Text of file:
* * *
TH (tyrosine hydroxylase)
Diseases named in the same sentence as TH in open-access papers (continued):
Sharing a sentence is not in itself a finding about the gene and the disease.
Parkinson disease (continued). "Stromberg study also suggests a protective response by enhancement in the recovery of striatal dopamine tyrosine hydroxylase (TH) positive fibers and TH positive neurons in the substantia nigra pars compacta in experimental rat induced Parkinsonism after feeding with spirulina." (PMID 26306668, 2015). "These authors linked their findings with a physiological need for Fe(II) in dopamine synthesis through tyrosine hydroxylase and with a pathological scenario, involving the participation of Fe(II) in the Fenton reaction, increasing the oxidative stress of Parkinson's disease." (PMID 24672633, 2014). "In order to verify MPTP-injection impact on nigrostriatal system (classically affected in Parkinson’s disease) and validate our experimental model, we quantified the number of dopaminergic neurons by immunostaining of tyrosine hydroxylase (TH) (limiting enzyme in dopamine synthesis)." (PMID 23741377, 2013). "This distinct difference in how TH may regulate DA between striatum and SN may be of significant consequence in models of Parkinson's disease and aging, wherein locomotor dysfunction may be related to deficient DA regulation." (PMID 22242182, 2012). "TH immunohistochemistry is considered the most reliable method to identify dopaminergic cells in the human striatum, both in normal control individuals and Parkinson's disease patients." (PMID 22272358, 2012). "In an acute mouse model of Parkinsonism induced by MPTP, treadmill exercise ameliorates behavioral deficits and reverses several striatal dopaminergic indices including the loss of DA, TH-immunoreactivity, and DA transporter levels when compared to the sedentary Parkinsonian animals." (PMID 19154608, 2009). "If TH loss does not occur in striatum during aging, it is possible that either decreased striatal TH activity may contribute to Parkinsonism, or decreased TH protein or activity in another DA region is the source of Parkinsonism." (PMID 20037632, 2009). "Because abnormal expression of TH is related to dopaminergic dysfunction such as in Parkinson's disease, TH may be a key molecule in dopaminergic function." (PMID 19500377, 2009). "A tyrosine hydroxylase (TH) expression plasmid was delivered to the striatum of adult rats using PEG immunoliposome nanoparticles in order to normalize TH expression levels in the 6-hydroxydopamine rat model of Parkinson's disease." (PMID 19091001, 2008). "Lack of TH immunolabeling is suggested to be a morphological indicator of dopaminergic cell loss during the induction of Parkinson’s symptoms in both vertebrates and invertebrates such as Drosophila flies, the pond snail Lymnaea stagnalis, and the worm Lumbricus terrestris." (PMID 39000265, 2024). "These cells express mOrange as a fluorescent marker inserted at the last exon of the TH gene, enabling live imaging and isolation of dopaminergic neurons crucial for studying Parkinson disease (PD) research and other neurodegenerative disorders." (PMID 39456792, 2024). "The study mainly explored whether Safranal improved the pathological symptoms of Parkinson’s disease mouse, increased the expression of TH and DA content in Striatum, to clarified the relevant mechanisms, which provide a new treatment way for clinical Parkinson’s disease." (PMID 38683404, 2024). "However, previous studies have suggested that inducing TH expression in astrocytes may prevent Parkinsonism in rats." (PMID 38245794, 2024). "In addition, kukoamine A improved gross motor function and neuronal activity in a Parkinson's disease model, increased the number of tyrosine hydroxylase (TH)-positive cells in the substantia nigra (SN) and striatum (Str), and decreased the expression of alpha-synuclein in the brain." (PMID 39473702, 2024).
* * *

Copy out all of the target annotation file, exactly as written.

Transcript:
TH (tyrosine hydroxylase)
Diseases named in the same sentence as TH in open-access papers (continued):
Sharing a sentence is not in itself a finding about the gene and the disease.
Parkinson disease (continued). "Stromberg study also suggests a protective response by enhancement in the recovery of striatal dopamine tyrosine hydroxylase (TH) positive fibers and TH positive neurons in the substantia nigra pars compacta in experimental rat induced Parkinsonism after feeding with spirulina." (PMID 26306668, 2015). "These authors linked their findings with a physiological need for Fe(II) in dopamine synthesis through tyrosine hydroxylase and with a pathological scenario, involving the participation of Fe(II) in the Fenton reaction, increasing the oxidative stress of Parkinson's disease." (PMID 24672633, 2014). "In order to verify MPTP-injection impact on nigrostriatal system (classically affected in Parkinson’s disease) and validate our experimental model, we quantified the number of dopaminergic neurons by immunostaining of tyrosine hydroxylase (TH) (limiting enzyme in dopamine synthesis)." (PMID 23741377, 2013). "This distinct difference in how TH may regulate DA between striatum and SN may be of significant consequence in models of Parkinson's disease and aging, wherein locomotor dysfunction may be related to deficient DA regulation." (PMID 22242182, 2012). "TH immunohistochemistry is considered the most reliable method to identify dopaminergic cells in the human striatum, both in normal control individuals and Parkinson's disease patients." (PMID 22272358, 2012). "In an acute mouse model of Parkinsonism induced by MPTP, treadmill exercise ameliorates behavioral deficits and reverses several striatal dopaminergic indices including the loss of DA, TH-immunoreactivity, and DA transporter levels when compared to the sedentary Parkinsonian animals." (PMID 19154608, 2009). "If TH loss does not occur in striatum during aging, it is possible that either decreased striatal TH activity may contribute to Parkinsonism, or decreased TH protein or activity in another DA region is the source of Parkinsonism." (PMID 20037632, 2009). "Because abnormal expression of TH is related to dopaminergic dysfunction such as in Parkinson's disease, TH may be a key molecule in dopaminergic function." (PMID 19500377, 2009). "A tyrosine hydroxylase (TH) expression plasmid was delivered to the striatum of adult rats using PEG immunoliposome nanoparticles in order to normalize TH expression levels in the 6-hydroxydopamine rat model of Parkinson's disease." (PMID 19091001, 2008). "Lack of TH immunolabeling is suggested to be a morphological indicator of dopaminergic cell loss during the induction of Parkinson’s symptoms in both vertebrates and invertebrates such as Drosophila flies, the pond snail Lymnaea stagnalis, and the worm Lumbricus terrestris." (PMID 39000265, 2024). "These cells express mOrange as a fluorescent marker inserted at the last exon of the TH gene, enabling live imaging and isolation of dopaminergic neurons crucial for studying Parkinson disease (PD) research and other neurodegenerative disorders." (PMID 39456792, 2024). "The study mainly explored whether Safranal improved the pathological symptoms of Parkinson’s disease mouse, increased the expression of TH and DA content in Striatum, to clarified the relevant mechanisms, which provide a new treatment way for clinical Parkinson’s disease." (PMID 38683404, 2024). "However, previous studies have suggested that inducing TH expression in astrocytes may prevent Parkinsonism in rats." (PMID 38245794, 2024). "In addition, kukoamine A improved gross motor function and neuronal activity in a Parkinson's disease model, increased the number of tyrosine hydroxylase (TH)-positive cells in the substantia nigra (SN) and striatum (Str), and decreased the expression of alpha-synuclein in the brain." (PMID 39473702, 2024).